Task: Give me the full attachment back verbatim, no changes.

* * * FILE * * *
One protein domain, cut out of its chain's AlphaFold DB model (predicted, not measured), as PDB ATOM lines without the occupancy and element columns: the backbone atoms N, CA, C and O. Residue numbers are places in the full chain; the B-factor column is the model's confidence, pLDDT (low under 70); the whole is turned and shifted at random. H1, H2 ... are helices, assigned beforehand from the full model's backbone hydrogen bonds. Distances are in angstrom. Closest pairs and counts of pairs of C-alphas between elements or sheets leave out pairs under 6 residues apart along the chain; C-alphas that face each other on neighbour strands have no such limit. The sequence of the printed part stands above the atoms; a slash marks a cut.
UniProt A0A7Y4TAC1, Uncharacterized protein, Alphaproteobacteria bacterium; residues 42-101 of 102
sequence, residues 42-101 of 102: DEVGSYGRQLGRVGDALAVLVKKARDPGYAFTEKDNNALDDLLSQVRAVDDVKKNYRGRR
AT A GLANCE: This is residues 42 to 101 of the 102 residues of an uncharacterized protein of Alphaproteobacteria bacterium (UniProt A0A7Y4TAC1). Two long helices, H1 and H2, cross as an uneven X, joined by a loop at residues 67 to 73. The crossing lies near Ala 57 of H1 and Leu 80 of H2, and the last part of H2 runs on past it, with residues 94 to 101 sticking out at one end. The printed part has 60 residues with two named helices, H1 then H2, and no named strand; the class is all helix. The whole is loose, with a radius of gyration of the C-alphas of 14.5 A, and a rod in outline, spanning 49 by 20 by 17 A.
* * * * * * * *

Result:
One protein domain, cut out of its chain's AlphaFold DB model (predicted, not measured), as PDB ATOM lines without the occupancy and element columns: the backbone atoms N, CA, C and O. Residue numbers are places in the full chain; the B-factor column is the model's confidence, pLDDT (low under 70); the whole is turned and shifted at random. H1, H2 ... are helices, assigned beforehand from the full model's backbone hydrogen bonds. Distances are in angstrom. Closest pairs and counts of pairs of C-alphas between elements or sheets leave out pairs under 6 residues apart along the chain; C-alphas that face each other on neighbour strands have no such limit. The sequence of the printed part stands above the atoms; a slash marks a cut.
UniProt A0A7Y4TAC1, Uncharacterized protein, Alphaproteobacteria bacterium; residues 42-101 of 102
sequence, residues 42-101 of 102: DEVGSYGRQLGRVGDALAVLVKKARDPGYAFTEKDNNALDDLLSQVRAVDDVKKNYRGRR
AT A GLANCE: This is residues 42 to 101 of the 102 residues of an uncharacterized protein of Alphaproteobacteria bacterium (UniProt A0A7Y4TAC1). Two long helices, H1 and H2, cross as an uneven X, joined by a loop at residues 67 to 73. The crossing lies near Ala 57 of H1 and Leu 80 of H2, and the last part of H2 runs on past it, with residues 94 to 101 sticking out at one end. The printed part has 60 residues with two named helices, H1 then H2, and no named strand; the class is all helix. The whole is loose, with a radius of gyration of the C-alphas of 14.5 A, and a rod in outline, spanning 49 by 20 by 17 A.